Wounded Animals [review]

Wounded Animals by Jim Heskett

[Synopsis]

While nursing some drinks after a terrible day at work, Tucker Candle spits out his rum and coke when a stranger across the bar turns water into wine. But did he? Or was it just an alcohol-induced trick of the light?

This stranger has a warning for Candle: skip your planned business trip tomorrow. If you go, I won’t be able to protect you any longer.

With a clear head the next morning, Candle resumes his normal life, working for a company that’s about to lay him off. That barroom huckster couldn’t have been magical, or prophetic. He was just some washed-up weirdo with a few tricks.

But when Candle comes back from his trip to find his pregnant wife missing and a dead man’s blood seeping into his bathroom floor, the washed-up weirdo’s counsel doesn’t seem so foreign now.

Cops, friends, family… Candle doesn’t trust anyone. As he searches for his wife, people around him keep turning up murdered. If he can’t find her and uncover the mystery driving the chaos, the stranger’s words might come true, after all.

Wounded Animals (Whistleblower #1)

[My Review]

Wounded Animals by Jim Heskett managed to be sharp, witty and fast paced without seeming rushed or cliched. It’s a fun story to read and really packs a punch in its 200-odd pages.

Main character Tucker is a likeable character, (though I did think he could have been a more supportive husband to his wife- but he admits to this himself!) The story moves along quicklyand kept me guessing, which I really like. It had humour, action and intrigue and I could have read on for much longer. I was a little disappointed when I realised suddenly that I was near the end (this seemed to come round all of a sudden and almost abruptly, but I really liked the ending anyway!)

I would like to read any sequels, if Heskett were to release them (the fact that it is billed on Goodreads as Whistleblower #1 suggests he may be writing more) and learn more about Tucker Candle as a character. I won’t say any more as I don’t want to give anything away, but I would highly recommend this novella- I thoroughly enjoyed every page.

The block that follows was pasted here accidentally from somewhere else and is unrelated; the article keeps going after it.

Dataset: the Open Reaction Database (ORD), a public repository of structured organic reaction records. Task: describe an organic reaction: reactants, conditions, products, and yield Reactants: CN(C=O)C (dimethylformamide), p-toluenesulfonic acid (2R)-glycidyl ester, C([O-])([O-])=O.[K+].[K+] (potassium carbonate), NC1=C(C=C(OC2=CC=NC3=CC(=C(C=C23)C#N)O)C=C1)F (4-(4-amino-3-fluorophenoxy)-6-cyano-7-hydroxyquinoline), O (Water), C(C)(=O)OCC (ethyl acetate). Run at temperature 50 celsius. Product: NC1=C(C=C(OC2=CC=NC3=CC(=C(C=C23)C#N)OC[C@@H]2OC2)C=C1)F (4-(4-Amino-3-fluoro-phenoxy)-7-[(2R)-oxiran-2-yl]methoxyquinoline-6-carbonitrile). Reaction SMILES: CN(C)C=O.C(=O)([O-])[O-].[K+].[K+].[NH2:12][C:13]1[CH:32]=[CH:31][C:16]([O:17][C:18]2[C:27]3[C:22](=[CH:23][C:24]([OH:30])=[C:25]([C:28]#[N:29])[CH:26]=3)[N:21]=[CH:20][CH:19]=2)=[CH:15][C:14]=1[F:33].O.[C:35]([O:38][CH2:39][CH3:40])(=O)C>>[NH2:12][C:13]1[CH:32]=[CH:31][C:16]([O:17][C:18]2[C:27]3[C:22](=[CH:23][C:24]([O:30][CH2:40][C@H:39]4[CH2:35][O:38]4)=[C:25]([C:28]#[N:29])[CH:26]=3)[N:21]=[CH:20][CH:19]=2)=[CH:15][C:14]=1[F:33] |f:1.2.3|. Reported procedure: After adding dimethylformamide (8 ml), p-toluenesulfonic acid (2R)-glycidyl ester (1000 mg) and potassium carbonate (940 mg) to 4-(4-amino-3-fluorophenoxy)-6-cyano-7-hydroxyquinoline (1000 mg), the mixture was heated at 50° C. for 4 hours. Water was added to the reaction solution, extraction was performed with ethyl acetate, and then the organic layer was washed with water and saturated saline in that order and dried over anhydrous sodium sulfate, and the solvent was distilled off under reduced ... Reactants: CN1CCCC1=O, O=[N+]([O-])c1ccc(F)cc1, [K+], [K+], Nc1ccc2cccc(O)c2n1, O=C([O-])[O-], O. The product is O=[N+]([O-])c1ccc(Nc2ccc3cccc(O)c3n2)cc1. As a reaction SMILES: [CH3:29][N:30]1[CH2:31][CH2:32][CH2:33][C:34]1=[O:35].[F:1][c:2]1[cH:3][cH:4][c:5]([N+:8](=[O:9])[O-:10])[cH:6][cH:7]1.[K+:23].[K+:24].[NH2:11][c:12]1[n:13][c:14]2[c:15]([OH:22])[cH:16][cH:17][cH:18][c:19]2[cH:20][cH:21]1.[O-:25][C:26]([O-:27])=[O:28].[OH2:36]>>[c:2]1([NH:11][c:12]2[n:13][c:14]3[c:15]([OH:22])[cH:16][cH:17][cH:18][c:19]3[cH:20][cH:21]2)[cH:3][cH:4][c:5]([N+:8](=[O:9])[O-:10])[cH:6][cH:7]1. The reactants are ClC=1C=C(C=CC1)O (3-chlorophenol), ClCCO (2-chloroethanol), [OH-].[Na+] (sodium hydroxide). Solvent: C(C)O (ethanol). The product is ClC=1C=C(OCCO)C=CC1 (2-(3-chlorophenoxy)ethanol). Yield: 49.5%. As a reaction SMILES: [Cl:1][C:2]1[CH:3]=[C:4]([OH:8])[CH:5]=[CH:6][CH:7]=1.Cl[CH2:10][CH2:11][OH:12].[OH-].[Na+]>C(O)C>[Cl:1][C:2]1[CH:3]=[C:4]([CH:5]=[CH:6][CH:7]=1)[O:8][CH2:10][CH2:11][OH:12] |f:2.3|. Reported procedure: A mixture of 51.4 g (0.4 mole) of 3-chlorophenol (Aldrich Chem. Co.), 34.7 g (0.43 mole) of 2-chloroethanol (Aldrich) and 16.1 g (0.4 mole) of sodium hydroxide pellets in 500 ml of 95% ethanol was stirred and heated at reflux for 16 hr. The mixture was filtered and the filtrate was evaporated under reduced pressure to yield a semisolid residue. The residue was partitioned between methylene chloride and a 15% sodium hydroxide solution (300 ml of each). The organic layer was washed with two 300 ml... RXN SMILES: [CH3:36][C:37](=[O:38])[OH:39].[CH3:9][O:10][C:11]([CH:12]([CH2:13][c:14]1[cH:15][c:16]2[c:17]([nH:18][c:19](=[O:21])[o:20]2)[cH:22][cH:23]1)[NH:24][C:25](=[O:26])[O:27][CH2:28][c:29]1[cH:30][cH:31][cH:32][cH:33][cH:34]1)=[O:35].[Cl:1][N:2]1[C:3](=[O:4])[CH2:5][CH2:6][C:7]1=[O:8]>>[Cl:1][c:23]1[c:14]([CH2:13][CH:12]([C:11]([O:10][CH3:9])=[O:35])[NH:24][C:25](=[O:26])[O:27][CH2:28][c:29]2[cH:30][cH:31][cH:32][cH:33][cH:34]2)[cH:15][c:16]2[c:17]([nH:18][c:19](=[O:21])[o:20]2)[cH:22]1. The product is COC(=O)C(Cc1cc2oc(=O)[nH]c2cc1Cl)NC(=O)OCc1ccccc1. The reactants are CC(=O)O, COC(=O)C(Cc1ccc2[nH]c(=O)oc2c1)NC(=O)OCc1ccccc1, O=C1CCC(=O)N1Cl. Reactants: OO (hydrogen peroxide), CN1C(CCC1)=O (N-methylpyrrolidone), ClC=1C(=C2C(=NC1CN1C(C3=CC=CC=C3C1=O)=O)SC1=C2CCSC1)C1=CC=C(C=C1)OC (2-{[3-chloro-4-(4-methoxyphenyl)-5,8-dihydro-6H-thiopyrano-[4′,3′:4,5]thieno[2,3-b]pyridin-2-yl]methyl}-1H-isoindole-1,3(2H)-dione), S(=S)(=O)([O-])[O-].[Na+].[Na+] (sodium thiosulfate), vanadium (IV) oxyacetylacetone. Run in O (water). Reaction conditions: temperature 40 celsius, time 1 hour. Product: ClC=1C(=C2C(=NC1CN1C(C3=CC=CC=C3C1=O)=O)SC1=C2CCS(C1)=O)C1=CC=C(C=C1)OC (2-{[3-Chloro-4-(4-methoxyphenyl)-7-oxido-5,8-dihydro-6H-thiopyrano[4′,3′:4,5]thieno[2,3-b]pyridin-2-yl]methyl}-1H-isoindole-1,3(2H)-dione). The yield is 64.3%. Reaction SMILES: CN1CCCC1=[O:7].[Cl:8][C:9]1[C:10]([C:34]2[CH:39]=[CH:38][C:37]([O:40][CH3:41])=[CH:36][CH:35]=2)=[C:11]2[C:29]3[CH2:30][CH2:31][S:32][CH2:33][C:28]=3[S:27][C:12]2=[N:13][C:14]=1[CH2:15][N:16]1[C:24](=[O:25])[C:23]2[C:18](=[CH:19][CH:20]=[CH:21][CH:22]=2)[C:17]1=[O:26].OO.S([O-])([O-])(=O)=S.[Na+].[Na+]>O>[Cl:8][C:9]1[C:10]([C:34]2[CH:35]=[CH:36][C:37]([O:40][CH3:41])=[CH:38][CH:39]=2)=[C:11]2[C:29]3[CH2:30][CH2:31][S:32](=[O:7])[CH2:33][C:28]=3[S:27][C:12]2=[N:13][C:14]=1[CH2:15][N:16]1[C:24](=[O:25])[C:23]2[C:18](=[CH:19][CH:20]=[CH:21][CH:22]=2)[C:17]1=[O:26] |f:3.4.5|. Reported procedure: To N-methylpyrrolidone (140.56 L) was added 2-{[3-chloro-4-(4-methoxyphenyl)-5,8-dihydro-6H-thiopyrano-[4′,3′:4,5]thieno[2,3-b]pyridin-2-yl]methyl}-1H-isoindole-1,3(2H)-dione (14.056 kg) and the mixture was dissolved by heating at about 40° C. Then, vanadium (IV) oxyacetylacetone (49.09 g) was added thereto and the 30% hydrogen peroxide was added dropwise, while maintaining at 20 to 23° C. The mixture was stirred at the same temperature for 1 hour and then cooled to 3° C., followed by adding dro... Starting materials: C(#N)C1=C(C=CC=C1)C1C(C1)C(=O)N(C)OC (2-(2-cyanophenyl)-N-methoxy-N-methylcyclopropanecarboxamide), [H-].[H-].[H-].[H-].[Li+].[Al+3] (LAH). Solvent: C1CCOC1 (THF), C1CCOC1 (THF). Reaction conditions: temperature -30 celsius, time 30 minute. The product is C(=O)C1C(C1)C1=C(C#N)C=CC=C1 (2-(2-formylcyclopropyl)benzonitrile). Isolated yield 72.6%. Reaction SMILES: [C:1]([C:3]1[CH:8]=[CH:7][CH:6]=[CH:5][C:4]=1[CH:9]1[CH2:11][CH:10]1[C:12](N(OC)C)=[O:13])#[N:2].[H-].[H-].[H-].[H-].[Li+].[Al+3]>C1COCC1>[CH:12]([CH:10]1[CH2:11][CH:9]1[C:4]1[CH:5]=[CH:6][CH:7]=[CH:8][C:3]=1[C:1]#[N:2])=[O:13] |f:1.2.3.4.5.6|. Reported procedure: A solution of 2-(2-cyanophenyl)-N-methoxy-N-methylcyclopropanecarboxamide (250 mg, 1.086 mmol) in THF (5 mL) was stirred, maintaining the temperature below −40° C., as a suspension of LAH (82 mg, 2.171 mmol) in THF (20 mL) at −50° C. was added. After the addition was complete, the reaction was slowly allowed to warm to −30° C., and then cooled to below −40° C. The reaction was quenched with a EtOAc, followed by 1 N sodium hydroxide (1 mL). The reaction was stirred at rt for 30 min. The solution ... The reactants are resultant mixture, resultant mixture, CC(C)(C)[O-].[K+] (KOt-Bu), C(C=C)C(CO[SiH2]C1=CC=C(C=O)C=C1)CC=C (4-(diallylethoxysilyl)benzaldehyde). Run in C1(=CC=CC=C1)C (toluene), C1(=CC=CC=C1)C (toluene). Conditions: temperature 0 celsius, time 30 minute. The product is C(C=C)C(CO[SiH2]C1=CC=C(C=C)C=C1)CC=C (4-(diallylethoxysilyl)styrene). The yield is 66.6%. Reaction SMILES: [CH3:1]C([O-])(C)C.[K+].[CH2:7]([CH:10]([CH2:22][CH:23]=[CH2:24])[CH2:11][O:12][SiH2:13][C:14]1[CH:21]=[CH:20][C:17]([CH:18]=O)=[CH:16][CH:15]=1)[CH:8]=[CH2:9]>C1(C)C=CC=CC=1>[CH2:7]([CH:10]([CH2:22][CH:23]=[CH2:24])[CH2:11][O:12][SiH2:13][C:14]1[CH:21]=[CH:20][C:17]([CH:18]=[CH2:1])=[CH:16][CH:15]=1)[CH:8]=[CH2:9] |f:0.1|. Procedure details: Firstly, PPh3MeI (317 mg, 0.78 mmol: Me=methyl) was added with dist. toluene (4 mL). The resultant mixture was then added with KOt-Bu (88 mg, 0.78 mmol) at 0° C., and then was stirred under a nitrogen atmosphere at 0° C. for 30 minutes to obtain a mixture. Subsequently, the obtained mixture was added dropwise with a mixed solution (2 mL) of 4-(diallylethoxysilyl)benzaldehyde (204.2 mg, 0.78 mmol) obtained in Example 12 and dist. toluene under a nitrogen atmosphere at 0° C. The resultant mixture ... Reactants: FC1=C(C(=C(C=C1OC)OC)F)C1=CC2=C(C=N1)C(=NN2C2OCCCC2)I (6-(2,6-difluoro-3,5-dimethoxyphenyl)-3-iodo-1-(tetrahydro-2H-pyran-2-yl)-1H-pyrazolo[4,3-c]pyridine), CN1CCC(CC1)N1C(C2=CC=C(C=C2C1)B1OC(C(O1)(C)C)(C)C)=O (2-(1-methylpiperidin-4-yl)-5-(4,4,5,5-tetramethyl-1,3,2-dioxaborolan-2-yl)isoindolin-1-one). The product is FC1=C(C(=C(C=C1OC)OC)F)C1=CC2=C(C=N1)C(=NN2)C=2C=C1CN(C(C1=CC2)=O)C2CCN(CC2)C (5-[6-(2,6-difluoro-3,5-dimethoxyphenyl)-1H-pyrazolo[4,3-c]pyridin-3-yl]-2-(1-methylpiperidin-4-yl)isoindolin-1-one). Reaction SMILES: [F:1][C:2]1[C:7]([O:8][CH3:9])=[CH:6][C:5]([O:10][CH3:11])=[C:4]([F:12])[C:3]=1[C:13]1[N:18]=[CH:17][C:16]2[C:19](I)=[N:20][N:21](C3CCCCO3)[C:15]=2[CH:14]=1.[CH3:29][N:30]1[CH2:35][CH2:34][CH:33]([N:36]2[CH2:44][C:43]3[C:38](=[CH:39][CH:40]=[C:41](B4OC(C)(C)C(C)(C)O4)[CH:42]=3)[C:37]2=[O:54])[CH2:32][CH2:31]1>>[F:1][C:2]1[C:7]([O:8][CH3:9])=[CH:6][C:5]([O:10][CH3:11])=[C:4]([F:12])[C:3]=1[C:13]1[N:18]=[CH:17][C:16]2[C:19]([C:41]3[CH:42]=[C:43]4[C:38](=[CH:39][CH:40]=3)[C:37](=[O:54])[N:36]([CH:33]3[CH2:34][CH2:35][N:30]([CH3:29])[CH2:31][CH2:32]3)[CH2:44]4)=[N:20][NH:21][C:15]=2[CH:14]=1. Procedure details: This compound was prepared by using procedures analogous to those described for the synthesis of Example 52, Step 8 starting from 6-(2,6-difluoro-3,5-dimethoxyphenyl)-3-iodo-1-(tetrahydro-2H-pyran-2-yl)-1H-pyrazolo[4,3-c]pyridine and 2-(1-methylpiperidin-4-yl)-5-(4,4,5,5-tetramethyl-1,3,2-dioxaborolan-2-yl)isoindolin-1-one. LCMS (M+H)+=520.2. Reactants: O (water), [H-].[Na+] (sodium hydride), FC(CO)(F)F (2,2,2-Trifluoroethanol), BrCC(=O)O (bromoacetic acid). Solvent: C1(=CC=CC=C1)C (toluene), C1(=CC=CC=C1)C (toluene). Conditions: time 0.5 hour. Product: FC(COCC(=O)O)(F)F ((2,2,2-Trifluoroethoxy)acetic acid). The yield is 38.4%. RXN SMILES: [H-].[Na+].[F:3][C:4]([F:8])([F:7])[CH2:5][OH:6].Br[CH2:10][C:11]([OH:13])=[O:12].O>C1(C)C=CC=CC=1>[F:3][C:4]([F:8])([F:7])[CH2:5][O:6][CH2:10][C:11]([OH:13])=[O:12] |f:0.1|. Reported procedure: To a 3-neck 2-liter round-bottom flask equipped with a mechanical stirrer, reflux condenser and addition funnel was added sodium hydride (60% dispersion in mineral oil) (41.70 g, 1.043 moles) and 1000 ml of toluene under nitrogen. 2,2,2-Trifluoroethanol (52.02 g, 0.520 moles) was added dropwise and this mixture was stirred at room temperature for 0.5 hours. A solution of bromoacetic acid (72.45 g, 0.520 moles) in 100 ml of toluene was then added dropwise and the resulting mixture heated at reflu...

[Rating: 4/5]

** Many thanks to the author who provided a copy of this book in return for an honest review **

The Winter Wedding [review]

The Winter Wedding by Abby Clements[Synopsis]

Hazel never set out to be a wedding planner. She was just helping her stressed sister Lila with cakes and décor for her big day. But when Lila and Ollie’s summer ceremony is a runaway success, with guests raving about the food and styling at the pretty venue, word about Hazel’s expertise soon spreads.

But Hazel’s clients expect the very best – she’s promised lawyers Gemma and Eliot a snow-covered castle in the Scottish Highlands, and laidback couple Josh and Sarah a bohemian beach wedding in a Caribbean paradise. But as weather, in-laws and wilful brides conspire against her, can Hazel get two very different couples to walk up two very different aisles to say ‘I do’? And will she find her own happy ending if she does?

The Winter Wedding

[My Review]

The Winter Wedding by Abby Clements is the first of her novels I’ve read; I didn’t know what exactly to expect but I really enjoyed it! It felt in some ways like a typical chick-lit novel but this isn’t a bad thing; it’s well written, uplifting and Christmassy- perfect for this time of year!

The story’s narrator and protagonist, Hazel, is a really likeable character. She seems really independent and, although stuck in a bit of a tricky situation at work and having suffered an embarassing rejection from her best friend (and crush) Sam, she seems to remain quite upbeat considering. I liked her and enjoyed reading about her and was rooting for her to be happy at the end!

There were plenty of uplifting parts, and funny moments which made me laugh. The storyline was in some ways predictable but it was never dull; I cared about the characters and loved reading about Hazel’s wedding planning!

I’d definitely recommend this novel if you fancy something light-hearted, easy to read and heart warming. A fun ‘Christmas cracker’!

[Rating: 4/5]

**Many thanks to the publisher for providing a copy of this novel in return for an honest review **

Nobody’s Child [review]

Nobody's Child by Libby Fischer Hellman

[Synopsis]

A bloodstained note left for Chicago PI Georgia Davis reveals the shocking existence of a half-sister she never knew about. That sister, Savannah, is pregnant and begging for Georgia’s help. Determined to track her down, Georgia finds herself heading deep into the dangerous underworld of Chicago’s illegal sex trafficking business.

She soon discovers that trafficking is just a small part of the horrifying and deadly situation in which her new sister is caught up.